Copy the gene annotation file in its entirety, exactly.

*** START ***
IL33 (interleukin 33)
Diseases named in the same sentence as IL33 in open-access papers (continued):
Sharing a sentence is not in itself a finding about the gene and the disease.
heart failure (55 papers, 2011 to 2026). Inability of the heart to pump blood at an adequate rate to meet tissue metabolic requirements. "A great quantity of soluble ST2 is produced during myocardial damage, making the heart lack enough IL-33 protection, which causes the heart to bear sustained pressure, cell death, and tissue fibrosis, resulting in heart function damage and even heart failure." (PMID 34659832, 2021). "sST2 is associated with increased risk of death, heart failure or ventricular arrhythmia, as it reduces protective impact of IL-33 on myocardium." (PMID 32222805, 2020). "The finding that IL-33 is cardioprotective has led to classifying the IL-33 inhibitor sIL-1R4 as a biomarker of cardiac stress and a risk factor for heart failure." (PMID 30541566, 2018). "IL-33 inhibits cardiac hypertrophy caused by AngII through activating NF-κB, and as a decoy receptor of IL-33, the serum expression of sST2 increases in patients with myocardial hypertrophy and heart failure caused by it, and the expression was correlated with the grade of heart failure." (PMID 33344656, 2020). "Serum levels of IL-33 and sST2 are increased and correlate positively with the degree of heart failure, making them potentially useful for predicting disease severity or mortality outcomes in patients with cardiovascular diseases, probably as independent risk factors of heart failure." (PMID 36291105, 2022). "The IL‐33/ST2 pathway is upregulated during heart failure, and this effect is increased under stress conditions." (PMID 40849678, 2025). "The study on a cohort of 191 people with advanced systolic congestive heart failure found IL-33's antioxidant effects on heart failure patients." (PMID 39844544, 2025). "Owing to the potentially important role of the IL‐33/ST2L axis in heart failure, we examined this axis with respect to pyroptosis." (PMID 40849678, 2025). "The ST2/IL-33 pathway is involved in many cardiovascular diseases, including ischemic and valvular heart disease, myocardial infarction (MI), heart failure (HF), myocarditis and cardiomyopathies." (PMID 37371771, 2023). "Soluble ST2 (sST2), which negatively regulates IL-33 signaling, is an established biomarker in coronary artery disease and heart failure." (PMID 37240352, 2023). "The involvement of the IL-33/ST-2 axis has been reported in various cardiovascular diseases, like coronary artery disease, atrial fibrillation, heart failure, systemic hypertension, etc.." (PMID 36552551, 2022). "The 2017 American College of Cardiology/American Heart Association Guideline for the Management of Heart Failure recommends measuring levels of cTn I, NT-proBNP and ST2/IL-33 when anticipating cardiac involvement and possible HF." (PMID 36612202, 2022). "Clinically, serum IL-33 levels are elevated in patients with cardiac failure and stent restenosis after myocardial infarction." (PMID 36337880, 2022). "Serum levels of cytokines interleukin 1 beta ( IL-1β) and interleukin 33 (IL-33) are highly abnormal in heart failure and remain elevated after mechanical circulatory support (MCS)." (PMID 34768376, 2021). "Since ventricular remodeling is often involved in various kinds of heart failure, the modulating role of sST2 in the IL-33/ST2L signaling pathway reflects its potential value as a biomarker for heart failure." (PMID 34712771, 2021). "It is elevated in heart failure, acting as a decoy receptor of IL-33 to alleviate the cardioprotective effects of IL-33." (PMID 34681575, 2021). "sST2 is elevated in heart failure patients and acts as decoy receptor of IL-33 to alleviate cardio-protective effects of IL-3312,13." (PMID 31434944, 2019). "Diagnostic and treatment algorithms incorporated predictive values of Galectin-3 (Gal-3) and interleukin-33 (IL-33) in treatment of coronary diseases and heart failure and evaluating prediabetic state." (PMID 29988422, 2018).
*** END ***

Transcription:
IL33 (interleukin 33)
Diseases named in the same sentence as IL33 in open-access papers (continued):
Sharing a sentence is not in itself a finding about the gene and the disease.
heart failure (55 papers, 2011 to 2026). Inability of the heart to pump blood at an adequate rate to meet tissue metabolic requirements. "A great quantity of soluble ST2 is produced during myocardial damage, making the heart lack enough IL-33 protection, which causes the heart to bear sustained pressure, cell death, and tissue fibrosis, resulting in heart function damage and even heart failure." (PMID 34659832, 2021). "sST2 is associated with increased risk of death, heart failure or ventricular arrhythmia, as it reduces protective impact of IL-33 on myocardium." (PMID 32222805, 2020). "The finding that IL-33 is cardioprotective has led to classifying the IL-33 inhibitor sIL-1R4 as a biomarker of cardiac stress and a risk factor for heart failure." (PMID 30541566, 2018). "IL-33 inhibits cardiac hypertrophy caused by AngII through activating NF-κB, and as a decoy receptor of IL-33, the serum expression of sST2 increases in patients with myocardial hypertrophy and heart failure caused by it, and the expression was correlated with the grade of heart failure." (PMID 33344656, 2020). "Serum levels of IL-33 and sST2 are increased and correlate positively with the degree of heart failure, making them potentially useful for predicting disease severity or mortality outcomes in patients with cardiovascular diseases, probably as independent risk factors of heart failure." (PMID 36291105, 2022). "The IL‐33/ST2 pathway is upregulated during heart failure, and this effect is increased under stress conditions." (PMID 40849678, 2025). "The study on a cohort of 191 people with advanced systolic congestive heart failure found IL-33's antioxidant effects on heart failure patients." (PMID 39844544, 2025). "Owing to the potentially important role of the IL‐33/ST2L axis in heart failure, we examined this axis with respect to pyroptosis." (PMID 40849678, 2025). "The ST2/IL-33 pathway is involved in many cardiovascular diseases, including ischemic and valvular heart disease, myocardial infarction (MI), heart failure (HF), myocarditis and cardiomyopathies." (PMID 37371771, 2023). "Soluble ST2 (sST2), which negatively regulates IL-33 signaling, is an established biomarker in coronary artery disease and heart failure." (PMID 37240352, 2023). "The involvement of the IL-33/ST-2 axis has been reported in various cardiovascular diseases, like coronary artery disease, atrial fibrillation, heart failure, systemic hypertension, etc.." (PMID 36552551, 2022). "The 2017 American College of Cardiology/American Heart Association Guideline for the Management of Heart Failure recommends measuring levels of cTn I, NT-proBNP and ST2/IL-33 when anticipating cardiac involvement and possible HF." (PMID 36612202, 2022). "Clinically, serum IL-33 levels are elevated in patients with cardiac failure and stent restenosis after myocardial infarction." (PMID 36337880, 2022). "Serum levels of cytokines interleukin 1 beta ( IL-1β) and interleukin 33 (IL-33) are highly abnormal in heart failure and remain elevated after mechanical circulatory support (MCS)." (PMID 34768376, 2021). "Since ventricular remodeling is often involved in various kinds of heart failure, the modulating role of sST2 in the IL-33/ST2L signaling pathway reflects its potential value as a biomarker for heart failure." (PMID 34712771, 2021). "It is elevated in heart failure, acting as a decoy receptor of IL-33 to alleviate the cardioprotective effects of IL-33." (PMID 34681575, 2021). "sST2 is elevated in heart failure patients and acts as decoy receptor of IL-33 to alleviate cardio-protective effects of IL-3312,13." (PMID 31434944, 2019). "Diagnostic and treatment algorithms incorporated predictive values of Galectin-3 (Gal-3) and interleukin-33 (IL-33) in treatment of coronary diseases and heart failure and evaluating prediabetic state." (PMID 29988422, 2018).